Gamers prove equal to surgeons in operating robotic surgery tools

Ars Technica » Scientific Method 2012-11-19

A maternal nag familiar to the ears of many young gamers usually follows the lines of "you're wasting your life in front of a console." Browbeaten controller wielders rejoice—a new study from the University of Texas Medical Branch (UTMB) has proven the superior hand-eye coordination skills honed from hours of joystick-based gaming are the same talents required to master the world's most advanced robotic surgery tools.

The study sought to identify the developmental effect video games have on training future surgeons. "A new era has started," explained Sami Kilic, lead author of the study and associate professor and director of minimally invasive gynecology at UTMB. Kilic was inspired to conduct the study after seeing his son easily take control of a robotic surgery simulator at a medical convention. "Robotic surgery has been implemented in the medical field recently—most of the physicians were not trained for it. We had to come up with an idea of how to train our trainers."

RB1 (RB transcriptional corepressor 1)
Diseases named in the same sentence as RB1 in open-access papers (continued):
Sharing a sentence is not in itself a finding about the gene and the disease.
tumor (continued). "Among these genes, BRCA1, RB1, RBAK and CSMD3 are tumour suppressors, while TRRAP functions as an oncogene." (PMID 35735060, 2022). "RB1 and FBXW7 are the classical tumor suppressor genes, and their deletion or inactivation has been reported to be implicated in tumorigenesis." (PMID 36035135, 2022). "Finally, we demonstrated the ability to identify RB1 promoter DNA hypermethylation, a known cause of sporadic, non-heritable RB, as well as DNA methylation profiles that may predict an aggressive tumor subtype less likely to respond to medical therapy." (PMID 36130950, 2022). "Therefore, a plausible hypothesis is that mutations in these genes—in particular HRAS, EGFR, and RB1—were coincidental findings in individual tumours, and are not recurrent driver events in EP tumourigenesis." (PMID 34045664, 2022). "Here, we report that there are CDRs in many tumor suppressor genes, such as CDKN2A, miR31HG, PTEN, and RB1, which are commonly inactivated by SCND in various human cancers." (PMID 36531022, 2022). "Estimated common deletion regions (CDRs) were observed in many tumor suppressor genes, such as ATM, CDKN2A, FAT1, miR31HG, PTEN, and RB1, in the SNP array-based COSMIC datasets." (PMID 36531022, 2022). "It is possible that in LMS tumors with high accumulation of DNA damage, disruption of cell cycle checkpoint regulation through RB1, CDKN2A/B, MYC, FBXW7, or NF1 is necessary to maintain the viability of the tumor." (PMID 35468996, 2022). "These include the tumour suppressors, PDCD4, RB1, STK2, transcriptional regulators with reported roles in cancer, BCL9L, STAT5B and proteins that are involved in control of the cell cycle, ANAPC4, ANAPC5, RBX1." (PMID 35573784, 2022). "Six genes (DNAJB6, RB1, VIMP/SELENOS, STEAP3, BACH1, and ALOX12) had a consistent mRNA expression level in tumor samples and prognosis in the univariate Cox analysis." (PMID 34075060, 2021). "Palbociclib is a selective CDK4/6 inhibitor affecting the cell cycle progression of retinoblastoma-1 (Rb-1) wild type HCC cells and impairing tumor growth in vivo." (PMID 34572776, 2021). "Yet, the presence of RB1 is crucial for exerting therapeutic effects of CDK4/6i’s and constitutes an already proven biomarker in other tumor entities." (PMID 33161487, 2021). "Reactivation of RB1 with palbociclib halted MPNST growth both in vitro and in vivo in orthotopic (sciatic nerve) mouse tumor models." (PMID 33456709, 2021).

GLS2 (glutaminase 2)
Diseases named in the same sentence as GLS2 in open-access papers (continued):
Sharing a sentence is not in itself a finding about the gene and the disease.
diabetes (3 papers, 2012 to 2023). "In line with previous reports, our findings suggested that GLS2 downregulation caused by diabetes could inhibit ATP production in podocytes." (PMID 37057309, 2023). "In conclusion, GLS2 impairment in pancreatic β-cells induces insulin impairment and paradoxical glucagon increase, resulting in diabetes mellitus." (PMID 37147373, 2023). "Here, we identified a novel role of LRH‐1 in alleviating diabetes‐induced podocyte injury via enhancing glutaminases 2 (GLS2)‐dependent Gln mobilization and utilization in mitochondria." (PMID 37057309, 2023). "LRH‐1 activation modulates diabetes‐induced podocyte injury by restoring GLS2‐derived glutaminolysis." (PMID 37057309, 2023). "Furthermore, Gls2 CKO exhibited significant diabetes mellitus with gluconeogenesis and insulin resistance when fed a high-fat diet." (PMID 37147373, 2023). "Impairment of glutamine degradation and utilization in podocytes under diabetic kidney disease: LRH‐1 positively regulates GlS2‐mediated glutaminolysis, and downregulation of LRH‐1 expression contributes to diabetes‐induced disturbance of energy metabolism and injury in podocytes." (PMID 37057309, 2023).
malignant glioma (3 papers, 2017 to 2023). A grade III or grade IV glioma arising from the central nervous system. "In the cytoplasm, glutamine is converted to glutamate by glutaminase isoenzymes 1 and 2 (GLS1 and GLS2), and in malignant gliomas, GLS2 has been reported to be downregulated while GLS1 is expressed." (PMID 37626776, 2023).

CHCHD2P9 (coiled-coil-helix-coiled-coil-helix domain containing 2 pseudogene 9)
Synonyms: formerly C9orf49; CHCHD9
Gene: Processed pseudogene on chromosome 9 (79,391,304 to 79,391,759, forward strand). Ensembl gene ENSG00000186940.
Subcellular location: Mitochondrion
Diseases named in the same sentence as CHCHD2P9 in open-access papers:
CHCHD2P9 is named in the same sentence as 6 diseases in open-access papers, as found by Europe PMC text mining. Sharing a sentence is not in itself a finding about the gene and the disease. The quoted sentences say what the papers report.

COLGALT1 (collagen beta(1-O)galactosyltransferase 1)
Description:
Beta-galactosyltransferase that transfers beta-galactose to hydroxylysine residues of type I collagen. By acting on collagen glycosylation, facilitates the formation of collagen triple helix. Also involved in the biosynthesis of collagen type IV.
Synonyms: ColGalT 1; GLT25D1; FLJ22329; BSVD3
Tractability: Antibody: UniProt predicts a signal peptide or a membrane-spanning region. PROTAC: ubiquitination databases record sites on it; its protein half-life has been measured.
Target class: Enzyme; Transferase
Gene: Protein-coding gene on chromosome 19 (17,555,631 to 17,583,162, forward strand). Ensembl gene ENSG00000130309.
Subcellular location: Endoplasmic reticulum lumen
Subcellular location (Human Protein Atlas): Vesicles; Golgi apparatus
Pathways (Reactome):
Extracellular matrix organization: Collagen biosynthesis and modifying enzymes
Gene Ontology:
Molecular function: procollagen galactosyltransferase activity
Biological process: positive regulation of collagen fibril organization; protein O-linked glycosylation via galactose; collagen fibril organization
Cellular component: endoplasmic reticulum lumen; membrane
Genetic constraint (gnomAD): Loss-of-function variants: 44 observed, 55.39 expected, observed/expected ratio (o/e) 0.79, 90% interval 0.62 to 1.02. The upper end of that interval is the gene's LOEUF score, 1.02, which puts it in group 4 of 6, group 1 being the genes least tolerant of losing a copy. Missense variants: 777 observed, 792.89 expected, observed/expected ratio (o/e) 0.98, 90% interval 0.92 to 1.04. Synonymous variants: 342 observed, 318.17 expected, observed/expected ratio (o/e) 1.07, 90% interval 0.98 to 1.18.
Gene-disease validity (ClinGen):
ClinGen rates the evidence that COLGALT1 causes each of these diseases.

A group of physicians studying at UTMB—a world leader in robotic surgery—was put up against US high school and college students in a series of robotic surgery simulation tests. The study measured participants on 20 different skills, including how steady their grasping abilities were when performing surgical tasks such as passing a needle or lifting surgical instruments. There were 32 different teaching steps required to operate the robotic surgery simulator—a training tool with dual hand-operated controllers. Real-time surgical movements are displayed on its video monitor.

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